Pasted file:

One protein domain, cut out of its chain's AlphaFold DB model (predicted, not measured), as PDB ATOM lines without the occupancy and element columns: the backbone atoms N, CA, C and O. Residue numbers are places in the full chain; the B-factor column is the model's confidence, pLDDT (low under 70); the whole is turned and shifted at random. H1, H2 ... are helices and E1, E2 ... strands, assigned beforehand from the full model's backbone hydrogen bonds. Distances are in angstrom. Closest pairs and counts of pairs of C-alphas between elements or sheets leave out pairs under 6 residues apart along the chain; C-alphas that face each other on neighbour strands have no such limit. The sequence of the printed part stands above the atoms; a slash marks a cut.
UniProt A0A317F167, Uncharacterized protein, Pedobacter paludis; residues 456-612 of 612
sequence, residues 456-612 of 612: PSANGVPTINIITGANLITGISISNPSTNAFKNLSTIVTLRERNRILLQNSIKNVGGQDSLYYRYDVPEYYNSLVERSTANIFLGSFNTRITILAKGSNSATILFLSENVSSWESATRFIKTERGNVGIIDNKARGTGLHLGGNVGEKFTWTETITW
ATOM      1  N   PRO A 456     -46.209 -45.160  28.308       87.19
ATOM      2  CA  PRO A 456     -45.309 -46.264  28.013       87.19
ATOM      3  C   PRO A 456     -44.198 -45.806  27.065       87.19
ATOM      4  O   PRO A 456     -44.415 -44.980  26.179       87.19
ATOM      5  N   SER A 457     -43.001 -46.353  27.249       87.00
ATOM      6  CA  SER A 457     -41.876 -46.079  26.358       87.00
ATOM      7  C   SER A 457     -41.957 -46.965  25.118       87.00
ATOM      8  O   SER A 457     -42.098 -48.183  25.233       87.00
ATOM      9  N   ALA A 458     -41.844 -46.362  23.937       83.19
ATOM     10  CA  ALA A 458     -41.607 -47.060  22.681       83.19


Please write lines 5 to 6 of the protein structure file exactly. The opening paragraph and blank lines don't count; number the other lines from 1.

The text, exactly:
ATOM      3  C   PRO A 456     -44.198 -45.806  27.065       87.19
ATOM      4  O   PRO A 456     -44.415 -44.980  26.179       87.19